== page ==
If you buy the book, The People’s City, you will not only get a good read, but you will also be contributing to OneCity Trust, Edinburgh’s social inclusion charity.
This is the fourth anthology which still features three of its original authors, Ian Rankin, Irvine Welsh and Alexander McCall Smith, and it is published today.
The stories are all connected to Edinburgh in its various guises, mostly with a historic setting, but the foreword by the Rt Hon Lord Provost, Frank Ross and the no holds barred introduction by eminent author, Irvine Welsh, pull few punches about what living in the capital is like for too many people.
Irvine Welsh believes that many problems stem from the fact that Edinburgh is geared to tourism and “feeding the bottomless trough of neoliberal capitalism”, rather than the people who live here. He writes: “I’m sorry to say not much has changed in our city or in society as a whole. the poorest parts of Edinburgh are still characterised by underemployment, low wages, and insufficient access to essential services, as deprivation thrives exponentially, passed down from generation to generation like a devastating disease.”
The Lord Provost refers to the Edinburgh Poverty Commission which issued its report in 2020 stating that one in five children in the city live in poverty – and that this was increasing not declining.
Food banks report soaring numbers of those who depend upon their services, and the Covid-19 pandemic has only made matters worse for lower income households.
The stories in the book are all individual with one thing in common – they are set in or around Edinburgh.
Ian Rankin penned the Broukit Bairn which, although set in Edinburgh and featuring a convicted criminal, is a departure from his Rebus books.
Nadine Aisha Jassat is a poet, writer and creative practitioner and her contribution is set in Rosebank Cemetery. This was the view from the flat that she and her auntie rented for the weekend before she began her studies at the University of St Andrews, and she relates the ghostly welcome she had to Edinburgh.
Dr Anne Hamilton is an author who concentrates on short works although says she is working on her second novel. Her story features the Botanics and the tree there which features in a complex family tale.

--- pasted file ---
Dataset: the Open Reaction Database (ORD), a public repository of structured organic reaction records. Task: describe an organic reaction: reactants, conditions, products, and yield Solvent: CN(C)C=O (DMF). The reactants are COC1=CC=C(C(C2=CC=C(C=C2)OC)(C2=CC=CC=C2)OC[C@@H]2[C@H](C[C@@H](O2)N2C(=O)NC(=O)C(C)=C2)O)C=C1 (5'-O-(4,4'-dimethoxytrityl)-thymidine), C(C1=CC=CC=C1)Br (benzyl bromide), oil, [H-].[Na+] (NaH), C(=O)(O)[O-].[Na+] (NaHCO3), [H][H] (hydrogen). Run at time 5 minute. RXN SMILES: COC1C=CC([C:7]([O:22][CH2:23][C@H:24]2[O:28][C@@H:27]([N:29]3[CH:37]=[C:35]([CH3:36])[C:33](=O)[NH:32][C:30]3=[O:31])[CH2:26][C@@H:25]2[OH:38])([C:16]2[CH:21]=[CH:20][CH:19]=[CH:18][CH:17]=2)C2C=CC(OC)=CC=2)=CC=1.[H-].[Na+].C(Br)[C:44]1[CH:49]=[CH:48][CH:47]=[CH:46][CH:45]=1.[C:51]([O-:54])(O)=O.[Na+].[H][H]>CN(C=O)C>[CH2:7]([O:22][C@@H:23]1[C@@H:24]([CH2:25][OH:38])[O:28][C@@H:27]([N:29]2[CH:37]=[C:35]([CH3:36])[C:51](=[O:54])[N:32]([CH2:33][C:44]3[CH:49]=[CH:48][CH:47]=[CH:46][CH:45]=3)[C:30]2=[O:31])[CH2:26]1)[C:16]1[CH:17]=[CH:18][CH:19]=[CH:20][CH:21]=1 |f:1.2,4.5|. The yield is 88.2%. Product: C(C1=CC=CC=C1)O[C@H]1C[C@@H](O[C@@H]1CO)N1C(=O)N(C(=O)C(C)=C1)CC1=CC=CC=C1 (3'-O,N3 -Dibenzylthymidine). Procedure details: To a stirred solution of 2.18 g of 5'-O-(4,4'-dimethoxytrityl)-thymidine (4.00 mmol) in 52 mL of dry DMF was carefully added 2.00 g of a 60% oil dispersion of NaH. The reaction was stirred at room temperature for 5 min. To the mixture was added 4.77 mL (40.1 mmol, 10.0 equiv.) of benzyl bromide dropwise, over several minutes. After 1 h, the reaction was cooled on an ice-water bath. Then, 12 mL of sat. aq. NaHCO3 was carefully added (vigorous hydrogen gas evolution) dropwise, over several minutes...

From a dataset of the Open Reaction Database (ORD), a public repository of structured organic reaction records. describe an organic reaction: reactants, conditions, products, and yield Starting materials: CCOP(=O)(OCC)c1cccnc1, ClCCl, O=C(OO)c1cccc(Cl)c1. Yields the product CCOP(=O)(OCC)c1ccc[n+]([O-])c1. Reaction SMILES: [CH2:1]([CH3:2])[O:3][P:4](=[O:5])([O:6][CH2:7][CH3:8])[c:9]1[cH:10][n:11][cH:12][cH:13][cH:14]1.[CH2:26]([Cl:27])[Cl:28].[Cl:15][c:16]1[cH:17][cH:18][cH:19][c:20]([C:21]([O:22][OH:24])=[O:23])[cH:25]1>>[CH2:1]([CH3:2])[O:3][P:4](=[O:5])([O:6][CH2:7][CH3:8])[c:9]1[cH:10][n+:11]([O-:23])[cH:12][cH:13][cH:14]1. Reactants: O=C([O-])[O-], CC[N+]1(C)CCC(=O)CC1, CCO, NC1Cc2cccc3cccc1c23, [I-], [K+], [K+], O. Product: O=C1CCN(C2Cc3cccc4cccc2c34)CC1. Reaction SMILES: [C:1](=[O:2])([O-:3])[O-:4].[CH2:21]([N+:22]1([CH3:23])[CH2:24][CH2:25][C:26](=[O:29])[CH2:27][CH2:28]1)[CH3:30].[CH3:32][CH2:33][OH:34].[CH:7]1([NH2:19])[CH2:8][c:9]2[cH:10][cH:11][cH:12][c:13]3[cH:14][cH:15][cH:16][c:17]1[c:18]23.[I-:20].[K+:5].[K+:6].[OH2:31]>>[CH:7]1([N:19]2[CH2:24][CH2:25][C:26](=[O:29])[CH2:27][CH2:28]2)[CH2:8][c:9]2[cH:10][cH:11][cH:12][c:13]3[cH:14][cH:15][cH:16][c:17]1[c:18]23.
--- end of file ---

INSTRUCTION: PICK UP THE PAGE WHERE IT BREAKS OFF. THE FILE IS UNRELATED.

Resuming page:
Sara Sheridan takes the reader to Portobello, the land of ice cream, the possibility of an arranged marriage in an Italian ice cream family and love – both lost and won.
Alexander McCall Smith is a name that needs no introduction in Edinburgh and his No 1 Ladies Detective Agency Series has won him much acclaim. His story is set near the University in Sandy Bell’s.
Edinburgh is the world’s first UNESCO city of literature, and to celebrate the city, its literature, and more importantly, its people, Polygon and the OneCity Trust have brought together writers – both established and emerging – to write about the place they call home.
Based around landmarks or significant links to Edinburgh each story transports the reader to a different decade in the city’s recent past. Through these stories each author reflects on the changes, both generational and physical, in the city in which we live.
The OneCity Trust with the help of its partners, Travis Perkins Managed Services, Morrisons Energy Services, CGI IT UK, ENGIE Regeneration Limited, CCG (Scotland) Ltd and City Fibre distributes tens of thousands of pounds to community bodies which try to help people all over the city. The charity aims to combat inequality by helping those organisations which support those who would otherwise be excluded, and raises funds to make grants to community groups and organisations.
In 2021 grants were made to WHALE Arts and St Mary’s Cathedral in Palmerston Place to find a way of setting up outdoor classrooms in the Wester Hailes area. A grant was paid to LOVE Gorgie Farm to hold a festival at the farm, a grant of £2,000 was paid to Edinburgh Zoo for a children’s communications project.
The sum of £8,126 was given to Capital Carers to set up a carers’ respite service and £9,884 was paid to Grassroots Clothing a charity set up to support men who need suitable clothes to wear to a job interview.
In Corstorphine £7,500 was paid to Nourish to Flourish based at Corstorphine Community Centre to run a programme of activities to help people move on from the dependency of food bank support and learn about budgeting, cooking skills and growing foods.
Another grant of £3,000 will help Lochend Football Academy in replacing the 3G pitch which has become increasingly damaged in recent times. These are just some recent examples of the grants which the Trust makes, hoping to make a difference to people’s lives.
You can either buy the book or donate to OneCity Trust here or buy tickets to the Lord Provost’s Burns Supper at Prestonfield (which has been postponed to 4 March 2022). Signed copies of the book will be available from the Lord Provost’s office.